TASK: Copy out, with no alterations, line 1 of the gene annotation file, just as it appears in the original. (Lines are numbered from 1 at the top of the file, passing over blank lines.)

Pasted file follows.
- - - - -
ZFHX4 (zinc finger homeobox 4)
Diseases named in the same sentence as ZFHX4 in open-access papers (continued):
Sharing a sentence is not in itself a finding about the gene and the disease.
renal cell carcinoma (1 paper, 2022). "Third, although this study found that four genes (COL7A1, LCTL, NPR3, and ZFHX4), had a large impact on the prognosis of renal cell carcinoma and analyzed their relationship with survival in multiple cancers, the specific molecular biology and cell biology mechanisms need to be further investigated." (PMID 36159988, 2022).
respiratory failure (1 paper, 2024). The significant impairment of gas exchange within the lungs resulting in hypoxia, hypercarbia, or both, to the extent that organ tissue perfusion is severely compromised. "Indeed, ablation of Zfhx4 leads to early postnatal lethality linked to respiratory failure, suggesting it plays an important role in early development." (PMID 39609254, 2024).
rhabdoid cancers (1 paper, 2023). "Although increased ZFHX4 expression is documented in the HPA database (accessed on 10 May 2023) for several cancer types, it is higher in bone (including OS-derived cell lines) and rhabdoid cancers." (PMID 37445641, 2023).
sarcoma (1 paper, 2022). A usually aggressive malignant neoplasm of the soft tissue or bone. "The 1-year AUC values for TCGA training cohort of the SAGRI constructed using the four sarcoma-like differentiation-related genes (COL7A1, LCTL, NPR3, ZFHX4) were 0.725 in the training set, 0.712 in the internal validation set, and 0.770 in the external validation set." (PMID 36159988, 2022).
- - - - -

ZFHX4 (zinc finger homeobox 4)